I have never preferred movies made in color over those made in black and white, or vice versa. For example, I’m fond of the classic American movies that were shot in black and white by Hollywood’s finest cinematographers. Indeed, until 1967, separate Oscars were awarded for black-and-white and color cinematography. One reason for my affection for black-and-white movies is that I reached maturity during the period in which European cinema flourished, beginning in the late 1940s, when the films of the Italian neorealistic school arrived, along with the works of Federico Fellini, Ingmar Bergman, Michelangelo Antonioni and most of the films of the French New Wave, which were shot in black and white.

However, when I heard a film critic on the radio say that a movie would have been more realistic had it been made in black and white, I was aware of the absurdity of this hypothesis. After all, reality is in color, and therefore shooting in color lends movies a realistic tenor, while black and white ostensibly distances them from reality.

Fraught with alienation

Since its inception, the art of the cinema has striven to present to us with an increasingly “true” picture of reality. Silent movies gave way to talkies, color was added as an option, the size of the screens grew apace, and all the visual and aural techniques of the cinema were constantly upgraded, to the point where that “true reality” melded with the reality depicted in the picture – perhaps we will even forget that we are watching a movie at all. The use of 3D in the past decade is another stage in this process.

The gradual disappearance of black-and-white cinema, and its occasional reappearances, have almost reversed the approach to black-and-white cinematography. Thus, in 1971, Peter Bogdanovich’s decision to shoot “The Last Picture Show” in black and white was considered a departure. Choosing to film in black and white became an aesthetic choice, as in the case of Woody Allen’s 1979 “Manhattan,” or Martin Scorsese’s “Raging Bull” the following year. In contrast to the conception that was dominant in the cinema across most of its history, movies shot in black and white today are not seeking to draw us closer to reality, but to create a distance between us and reality, a distance that is sometimes fraught with alienation and estrangement.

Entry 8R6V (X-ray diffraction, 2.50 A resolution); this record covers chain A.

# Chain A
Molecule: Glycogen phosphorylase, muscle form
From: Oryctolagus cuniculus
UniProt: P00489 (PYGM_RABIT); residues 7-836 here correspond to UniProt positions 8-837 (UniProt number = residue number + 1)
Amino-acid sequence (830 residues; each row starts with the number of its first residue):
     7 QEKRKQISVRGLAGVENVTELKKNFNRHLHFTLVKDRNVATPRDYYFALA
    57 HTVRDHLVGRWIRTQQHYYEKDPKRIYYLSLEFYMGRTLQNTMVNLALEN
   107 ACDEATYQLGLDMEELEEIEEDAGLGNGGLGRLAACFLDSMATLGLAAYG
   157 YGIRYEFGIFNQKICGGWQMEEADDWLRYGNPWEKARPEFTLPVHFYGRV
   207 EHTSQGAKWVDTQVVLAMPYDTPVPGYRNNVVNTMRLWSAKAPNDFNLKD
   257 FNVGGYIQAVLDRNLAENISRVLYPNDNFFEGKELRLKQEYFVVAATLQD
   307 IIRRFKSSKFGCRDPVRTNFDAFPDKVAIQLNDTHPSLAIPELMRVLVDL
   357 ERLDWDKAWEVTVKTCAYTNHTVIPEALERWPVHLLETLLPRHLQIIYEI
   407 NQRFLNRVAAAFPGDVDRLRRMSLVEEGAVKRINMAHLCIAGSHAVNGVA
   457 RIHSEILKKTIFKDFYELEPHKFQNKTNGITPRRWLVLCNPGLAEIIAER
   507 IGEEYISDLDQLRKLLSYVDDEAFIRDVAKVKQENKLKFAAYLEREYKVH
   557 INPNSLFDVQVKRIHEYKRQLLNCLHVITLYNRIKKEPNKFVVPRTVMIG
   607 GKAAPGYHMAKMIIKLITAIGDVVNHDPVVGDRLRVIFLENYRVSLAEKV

It’s no accident that some of the films made in black and white since the total takeover by color are set in the past. Bogdanovich’s picture, for example, takes place in 1951 in a fading town in Texas. The last movie theater is about to close after screening Howard Hawks’ black-and-white western masterpiece, “Red River,” an exciting sequence from which is inserted in “The Last Picture Show.”

This year’s two Academy Award nominee winnder and nominee made in black and white are also memory films that unfold in the past. “Roma” is about its director’s childhood in a bourgeois home in Mexico City; and “Cold War,” which is set in the decades after World War II, tells the story of how the director’s parents fell in love. The picture is dedicated to them and Pawlikowksi gave the film’s two protagonists his parents’ names.

Like every aesthetic choice, the use of black and white in filmmaking is liable to become a mannerism – though this is not the case in the films by Cuaron and Pawlikowski, which are beautifully shot and which are suffused with artistic intelligence by the black and white. The French director Francois Truffaut, speaking about the difference between filming in black and white and filming in color, noted that there are some actresses whose distinctiveness is enhanced by black and white and blurred by color. As an example, he mentioned Lauren Bacall, whose special character was lost when she started to appear in color films. In fact, there are actresses whom we remember only in black and white, even if at a later stage of their career they also appeared in color movies. Is it possible to imagine, for example, Greta Garbo in color (she actually never appeared in a color film)? When Bette Davis and Joan Crawford started to appear in films made in color, their whole image underwent a transformation, and it’s not by chance that most of their late-career appearances were in horror movies.

The clever advertising slogan for Francois Truffaut’s 1968 color film, “The Bride Wore Black,” was “film noir in color.” The clash between “noir” and color reflects the place of black-and-white cinematography in contemporary cinema. Amid the means of expression that characterize this art, black and white, with the whole range of hues that connect between the two, carries an up-to-date artistic message at this particular cinematic moment.